189, 213. Glasgow Anti-slavery Society, letter from H. B. S. to, 251. God, H. B. S.'s views of, 39, 42, 43, 46, 47; trust in, 112, 132, 148, 341; doubts and final trust in, 321, 396; his help in time of need, 496. Goethe and Mr. Lewes, 420; Prof. Stowe's admiration of, 420. Goldschmidt, Madame. See Lind, Jenny. Gorres on spiritualism and mysticism, 412, 474. Grandmother, letter from H. B. S. to, on breaking up of Litchfield home, 35; on school life in Hartford, 41. Granville, Lord, 233. Gray's Elegy, visit to scene of, 236. Guiccioli, Countess, Recollections of Lord Byron, 446. H. Hall, Judge, James, 68, 69. Hallam, Arthur Henry, 235. Hamilton and Manumission Society, 141. Harper & Brothers reprint Guiccioli's Recollections of Byron, 446. Hartford, H. B. S. goes to school at, 21; the Stowes make their home at, 373. Harvey, a phantom, 430. Hawthorne, Nathaniel, 353; letter on, 187; on slavery, 394; letter to H. B. S. on, from English at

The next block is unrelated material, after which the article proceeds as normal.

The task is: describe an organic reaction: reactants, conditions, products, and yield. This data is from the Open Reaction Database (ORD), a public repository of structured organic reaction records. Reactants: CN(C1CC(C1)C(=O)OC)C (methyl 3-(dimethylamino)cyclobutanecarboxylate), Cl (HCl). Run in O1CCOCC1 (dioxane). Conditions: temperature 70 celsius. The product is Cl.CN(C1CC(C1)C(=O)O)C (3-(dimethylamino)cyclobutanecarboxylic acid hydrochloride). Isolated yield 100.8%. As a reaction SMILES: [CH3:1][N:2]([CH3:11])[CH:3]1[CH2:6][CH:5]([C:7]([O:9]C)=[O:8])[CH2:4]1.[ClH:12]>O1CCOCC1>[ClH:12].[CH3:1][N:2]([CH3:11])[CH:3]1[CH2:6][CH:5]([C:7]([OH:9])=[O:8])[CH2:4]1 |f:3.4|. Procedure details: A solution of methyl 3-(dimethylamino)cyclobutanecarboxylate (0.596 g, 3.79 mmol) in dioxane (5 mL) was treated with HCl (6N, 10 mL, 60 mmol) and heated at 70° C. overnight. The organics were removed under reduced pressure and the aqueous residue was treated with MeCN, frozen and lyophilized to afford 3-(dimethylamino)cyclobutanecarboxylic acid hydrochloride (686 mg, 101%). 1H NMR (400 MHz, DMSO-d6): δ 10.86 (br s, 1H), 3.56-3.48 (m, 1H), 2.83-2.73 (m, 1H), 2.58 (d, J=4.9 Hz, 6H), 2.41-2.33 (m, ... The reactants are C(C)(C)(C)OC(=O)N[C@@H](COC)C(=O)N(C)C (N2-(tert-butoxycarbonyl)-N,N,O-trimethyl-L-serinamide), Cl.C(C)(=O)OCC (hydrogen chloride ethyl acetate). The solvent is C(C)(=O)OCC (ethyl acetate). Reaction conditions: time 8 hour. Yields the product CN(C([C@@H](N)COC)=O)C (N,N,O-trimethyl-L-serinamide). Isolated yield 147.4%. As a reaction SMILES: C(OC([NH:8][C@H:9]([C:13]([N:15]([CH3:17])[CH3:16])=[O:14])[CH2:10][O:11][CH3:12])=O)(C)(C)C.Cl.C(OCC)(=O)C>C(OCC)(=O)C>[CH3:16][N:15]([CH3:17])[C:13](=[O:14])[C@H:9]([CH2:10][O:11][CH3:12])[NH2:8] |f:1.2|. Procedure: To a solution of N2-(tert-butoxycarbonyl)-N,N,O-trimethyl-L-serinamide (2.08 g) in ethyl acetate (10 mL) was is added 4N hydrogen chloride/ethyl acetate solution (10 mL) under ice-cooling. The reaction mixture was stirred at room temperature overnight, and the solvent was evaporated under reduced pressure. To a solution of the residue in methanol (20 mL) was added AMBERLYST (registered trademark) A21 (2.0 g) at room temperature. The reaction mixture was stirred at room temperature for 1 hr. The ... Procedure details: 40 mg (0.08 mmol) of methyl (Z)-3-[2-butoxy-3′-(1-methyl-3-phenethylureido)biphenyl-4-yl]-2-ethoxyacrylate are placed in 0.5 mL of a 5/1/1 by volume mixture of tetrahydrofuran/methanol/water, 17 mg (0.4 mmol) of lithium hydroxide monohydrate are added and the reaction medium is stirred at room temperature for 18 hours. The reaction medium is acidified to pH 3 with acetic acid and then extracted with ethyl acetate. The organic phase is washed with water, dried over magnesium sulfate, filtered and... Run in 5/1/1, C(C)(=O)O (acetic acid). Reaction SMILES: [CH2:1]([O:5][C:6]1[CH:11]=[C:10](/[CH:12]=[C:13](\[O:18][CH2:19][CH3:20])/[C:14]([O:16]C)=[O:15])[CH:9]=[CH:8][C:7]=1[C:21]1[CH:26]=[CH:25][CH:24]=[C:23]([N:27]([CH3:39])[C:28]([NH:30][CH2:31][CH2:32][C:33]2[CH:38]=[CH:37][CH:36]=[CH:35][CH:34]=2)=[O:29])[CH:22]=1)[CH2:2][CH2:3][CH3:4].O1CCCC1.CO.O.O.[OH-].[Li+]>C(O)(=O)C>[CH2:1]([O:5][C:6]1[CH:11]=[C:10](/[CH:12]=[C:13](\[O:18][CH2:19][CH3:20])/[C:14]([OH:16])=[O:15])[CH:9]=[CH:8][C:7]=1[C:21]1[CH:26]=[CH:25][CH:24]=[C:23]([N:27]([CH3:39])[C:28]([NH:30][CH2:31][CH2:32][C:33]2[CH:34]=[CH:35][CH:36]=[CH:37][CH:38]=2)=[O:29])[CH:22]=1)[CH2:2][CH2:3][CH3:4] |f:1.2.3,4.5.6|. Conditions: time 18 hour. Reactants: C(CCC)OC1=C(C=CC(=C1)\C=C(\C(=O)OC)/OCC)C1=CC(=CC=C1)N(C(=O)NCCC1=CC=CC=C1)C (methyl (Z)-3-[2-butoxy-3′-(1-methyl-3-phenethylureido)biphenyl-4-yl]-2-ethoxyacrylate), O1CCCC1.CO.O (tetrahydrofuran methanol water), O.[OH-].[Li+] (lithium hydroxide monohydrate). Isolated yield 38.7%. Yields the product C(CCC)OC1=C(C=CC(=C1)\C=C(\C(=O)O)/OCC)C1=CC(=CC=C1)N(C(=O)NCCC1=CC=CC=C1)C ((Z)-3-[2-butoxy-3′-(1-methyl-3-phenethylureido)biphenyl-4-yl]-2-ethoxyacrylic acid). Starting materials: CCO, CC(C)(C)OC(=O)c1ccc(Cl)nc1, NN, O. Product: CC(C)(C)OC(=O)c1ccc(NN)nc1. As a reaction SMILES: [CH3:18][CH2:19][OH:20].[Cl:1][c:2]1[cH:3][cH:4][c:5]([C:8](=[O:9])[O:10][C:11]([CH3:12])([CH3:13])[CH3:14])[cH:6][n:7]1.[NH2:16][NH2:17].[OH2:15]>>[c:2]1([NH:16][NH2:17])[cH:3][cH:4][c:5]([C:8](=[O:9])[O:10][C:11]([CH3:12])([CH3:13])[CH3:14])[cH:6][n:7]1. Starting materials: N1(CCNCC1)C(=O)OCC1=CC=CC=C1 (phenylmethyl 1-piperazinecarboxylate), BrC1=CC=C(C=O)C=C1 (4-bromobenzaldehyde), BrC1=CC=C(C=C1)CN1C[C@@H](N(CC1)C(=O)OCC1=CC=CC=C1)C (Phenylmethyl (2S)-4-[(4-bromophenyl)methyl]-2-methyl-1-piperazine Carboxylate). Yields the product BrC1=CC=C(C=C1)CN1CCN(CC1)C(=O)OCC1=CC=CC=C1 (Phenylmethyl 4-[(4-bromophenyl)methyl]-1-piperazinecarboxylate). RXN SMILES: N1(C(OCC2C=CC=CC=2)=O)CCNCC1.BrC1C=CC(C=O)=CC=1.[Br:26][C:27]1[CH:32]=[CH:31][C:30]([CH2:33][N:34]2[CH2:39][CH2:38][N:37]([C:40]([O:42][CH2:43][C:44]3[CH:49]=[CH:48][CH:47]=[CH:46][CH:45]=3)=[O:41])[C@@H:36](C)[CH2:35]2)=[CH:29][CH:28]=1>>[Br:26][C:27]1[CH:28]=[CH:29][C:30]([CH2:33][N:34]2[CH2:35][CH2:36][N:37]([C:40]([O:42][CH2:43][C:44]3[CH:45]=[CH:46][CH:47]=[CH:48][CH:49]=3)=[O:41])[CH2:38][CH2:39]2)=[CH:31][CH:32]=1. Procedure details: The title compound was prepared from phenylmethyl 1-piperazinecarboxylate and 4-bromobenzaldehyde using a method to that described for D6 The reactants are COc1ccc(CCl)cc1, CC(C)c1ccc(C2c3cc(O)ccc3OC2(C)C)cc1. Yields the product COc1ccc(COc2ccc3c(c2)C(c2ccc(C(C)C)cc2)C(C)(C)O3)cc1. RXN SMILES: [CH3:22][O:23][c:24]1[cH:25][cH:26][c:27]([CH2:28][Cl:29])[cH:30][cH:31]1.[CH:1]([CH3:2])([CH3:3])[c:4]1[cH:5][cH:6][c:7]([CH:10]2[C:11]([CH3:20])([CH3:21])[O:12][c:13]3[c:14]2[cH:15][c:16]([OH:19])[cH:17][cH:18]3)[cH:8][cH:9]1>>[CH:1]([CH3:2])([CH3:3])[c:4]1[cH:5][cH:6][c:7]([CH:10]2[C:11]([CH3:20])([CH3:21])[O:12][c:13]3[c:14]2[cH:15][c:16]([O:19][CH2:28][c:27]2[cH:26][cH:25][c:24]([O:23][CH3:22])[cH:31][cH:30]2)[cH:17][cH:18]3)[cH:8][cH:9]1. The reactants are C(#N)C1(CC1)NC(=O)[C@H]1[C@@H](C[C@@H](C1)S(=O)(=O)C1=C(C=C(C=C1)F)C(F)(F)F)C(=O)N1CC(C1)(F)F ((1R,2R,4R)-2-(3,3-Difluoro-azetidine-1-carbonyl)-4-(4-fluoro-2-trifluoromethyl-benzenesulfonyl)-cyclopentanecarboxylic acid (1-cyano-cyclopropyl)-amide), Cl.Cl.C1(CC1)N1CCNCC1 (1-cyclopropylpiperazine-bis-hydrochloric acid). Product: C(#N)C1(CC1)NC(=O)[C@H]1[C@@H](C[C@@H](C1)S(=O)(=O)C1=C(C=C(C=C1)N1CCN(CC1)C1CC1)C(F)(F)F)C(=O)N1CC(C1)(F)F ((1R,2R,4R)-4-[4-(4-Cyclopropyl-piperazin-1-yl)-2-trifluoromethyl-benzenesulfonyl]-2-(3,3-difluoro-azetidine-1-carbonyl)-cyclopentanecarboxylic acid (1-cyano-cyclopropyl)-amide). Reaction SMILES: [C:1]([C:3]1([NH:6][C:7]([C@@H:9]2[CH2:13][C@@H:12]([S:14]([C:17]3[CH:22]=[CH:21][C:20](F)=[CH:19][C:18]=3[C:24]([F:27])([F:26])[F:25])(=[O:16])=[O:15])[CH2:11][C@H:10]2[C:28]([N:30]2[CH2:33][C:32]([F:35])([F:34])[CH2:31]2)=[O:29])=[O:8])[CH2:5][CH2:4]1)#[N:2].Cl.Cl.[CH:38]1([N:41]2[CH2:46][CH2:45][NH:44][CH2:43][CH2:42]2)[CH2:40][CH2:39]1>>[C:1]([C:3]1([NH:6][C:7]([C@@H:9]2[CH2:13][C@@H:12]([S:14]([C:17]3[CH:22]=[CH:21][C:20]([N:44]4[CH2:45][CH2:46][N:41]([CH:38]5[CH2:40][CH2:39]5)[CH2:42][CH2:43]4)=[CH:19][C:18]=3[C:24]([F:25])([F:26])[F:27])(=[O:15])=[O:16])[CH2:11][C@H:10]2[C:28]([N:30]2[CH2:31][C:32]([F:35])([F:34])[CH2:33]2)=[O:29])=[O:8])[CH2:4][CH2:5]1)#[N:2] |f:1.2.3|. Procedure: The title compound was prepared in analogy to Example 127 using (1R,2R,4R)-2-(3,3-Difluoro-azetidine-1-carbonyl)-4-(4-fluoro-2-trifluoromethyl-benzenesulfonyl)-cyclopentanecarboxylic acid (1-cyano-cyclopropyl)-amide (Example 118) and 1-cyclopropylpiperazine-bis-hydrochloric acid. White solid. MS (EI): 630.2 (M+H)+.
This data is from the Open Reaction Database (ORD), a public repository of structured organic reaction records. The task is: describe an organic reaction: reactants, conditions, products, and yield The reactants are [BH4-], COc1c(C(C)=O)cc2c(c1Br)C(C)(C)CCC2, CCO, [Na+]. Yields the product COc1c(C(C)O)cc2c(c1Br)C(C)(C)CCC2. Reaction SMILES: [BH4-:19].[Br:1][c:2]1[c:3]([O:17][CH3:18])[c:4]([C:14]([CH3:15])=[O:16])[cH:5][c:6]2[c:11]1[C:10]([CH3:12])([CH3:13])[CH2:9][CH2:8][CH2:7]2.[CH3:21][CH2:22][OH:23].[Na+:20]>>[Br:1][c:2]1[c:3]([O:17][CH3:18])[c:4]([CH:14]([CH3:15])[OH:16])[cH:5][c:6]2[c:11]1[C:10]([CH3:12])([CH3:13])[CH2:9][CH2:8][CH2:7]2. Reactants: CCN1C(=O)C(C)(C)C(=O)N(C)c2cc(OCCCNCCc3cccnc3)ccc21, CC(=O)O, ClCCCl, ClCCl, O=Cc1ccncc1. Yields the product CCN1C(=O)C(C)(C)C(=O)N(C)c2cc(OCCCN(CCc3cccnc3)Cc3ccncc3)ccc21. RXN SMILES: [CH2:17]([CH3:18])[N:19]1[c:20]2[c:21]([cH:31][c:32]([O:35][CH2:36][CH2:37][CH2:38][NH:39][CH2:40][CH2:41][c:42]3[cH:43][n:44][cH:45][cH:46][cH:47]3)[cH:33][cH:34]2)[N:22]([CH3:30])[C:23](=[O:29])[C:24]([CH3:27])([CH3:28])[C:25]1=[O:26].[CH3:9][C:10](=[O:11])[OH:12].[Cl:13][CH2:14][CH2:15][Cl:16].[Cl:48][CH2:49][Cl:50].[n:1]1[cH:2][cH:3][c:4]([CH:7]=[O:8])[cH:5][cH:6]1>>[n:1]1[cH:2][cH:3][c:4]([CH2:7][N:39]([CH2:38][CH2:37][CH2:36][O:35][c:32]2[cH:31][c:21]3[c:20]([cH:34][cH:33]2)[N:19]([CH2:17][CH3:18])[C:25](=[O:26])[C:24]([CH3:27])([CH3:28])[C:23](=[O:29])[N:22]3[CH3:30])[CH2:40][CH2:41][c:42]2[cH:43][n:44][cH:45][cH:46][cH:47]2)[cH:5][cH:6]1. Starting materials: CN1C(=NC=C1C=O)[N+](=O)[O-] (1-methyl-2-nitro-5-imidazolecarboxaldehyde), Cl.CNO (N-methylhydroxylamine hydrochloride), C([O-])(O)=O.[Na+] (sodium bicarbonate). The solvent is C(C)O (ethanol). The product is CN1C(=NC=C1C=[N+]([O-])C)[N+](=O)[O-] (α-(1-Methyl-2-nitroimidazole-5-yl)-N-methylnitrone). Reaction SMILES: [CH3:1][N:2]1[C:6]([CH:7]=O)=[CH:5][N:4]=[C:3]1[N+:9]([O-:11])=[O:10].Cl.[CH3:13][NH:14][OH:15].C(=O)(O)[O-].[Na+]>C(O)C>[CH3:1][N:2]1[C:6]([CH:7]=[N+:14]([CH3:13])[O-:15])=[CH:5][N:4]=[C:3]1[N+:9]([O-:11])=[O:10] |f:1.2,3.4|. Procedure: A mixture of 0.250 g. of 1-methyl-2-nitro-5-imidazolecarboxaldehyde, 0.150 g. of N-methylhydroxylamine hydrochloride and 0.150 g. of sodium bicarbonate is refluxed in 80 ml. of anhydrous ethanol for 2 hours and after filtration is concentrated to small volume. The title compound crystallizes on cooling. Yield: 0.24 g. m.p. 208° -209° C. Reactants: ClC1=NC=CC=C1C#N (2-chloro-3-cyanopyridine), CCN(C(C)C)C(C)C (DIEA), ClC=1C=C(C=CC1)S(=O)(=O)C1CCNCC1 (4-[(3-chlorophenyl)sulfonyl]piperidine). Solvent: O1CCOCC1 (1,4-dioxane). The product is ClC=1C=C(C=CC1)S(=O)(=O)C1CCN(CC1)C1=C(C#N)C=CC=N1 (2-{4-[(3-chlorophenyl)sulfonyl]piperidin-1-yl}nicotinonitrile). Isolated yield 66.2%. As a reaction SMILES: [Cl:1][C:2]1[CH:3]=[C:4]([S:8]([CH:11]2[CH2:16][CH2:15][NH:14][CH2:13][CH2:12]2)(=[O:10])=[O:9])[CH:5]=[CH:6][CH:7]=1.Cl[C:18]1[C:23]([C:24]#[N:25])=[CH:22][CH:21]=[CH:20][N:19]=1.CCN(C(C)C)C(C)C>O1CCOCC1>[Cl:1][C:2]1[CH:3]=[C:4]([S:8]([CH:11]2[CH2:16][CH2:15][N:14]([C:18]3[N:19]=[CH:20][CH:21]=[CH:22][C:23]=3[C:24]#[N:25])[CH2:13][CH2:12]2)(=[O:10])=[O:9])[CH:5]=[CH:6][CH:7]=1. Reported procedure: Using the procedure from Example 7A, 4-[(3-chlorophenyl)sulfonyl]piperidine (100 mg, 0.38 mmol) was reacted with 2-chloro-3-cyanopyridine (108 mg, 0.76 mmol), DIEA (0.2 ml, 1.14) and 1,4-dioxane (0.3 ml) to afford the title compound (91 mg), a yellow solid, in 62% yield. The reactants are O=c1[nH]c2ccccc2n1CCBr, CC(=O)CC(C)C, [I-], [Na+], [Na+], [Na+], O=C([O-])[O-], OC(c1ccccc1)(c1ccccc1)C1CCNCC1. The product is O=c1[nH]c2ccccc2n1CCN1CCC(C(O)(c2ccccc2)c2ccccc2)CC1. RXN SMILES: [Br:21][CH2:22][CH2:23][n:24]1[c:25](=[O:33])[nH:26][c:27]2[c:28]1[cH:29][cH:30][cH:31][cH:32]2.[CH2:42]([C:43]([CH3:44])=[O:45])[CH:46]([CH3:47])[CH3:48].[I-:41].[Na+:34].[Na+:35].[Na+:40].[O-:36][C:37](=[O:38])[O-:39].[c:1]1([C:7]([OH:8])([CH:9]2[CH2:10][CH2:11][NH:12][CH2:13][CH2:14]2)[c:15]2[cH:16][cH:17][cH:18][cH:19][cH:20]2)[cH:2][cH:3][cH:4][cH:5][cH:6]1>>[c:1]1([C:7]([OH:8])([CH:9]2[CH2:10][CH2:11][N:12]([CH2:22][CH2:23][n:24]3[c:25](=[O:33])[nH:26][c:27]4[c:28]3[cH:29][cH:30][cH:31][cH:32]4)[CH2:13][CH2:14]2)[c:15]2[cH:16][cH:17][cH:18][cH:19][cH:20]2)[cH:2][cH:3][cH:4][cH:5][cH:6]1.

Edward L. Pierce, Memoir and letters of Charles Sumner: volume 3, Chapter 41: search for health.—journey to Europe.—continued disability.—1857-1858. (search)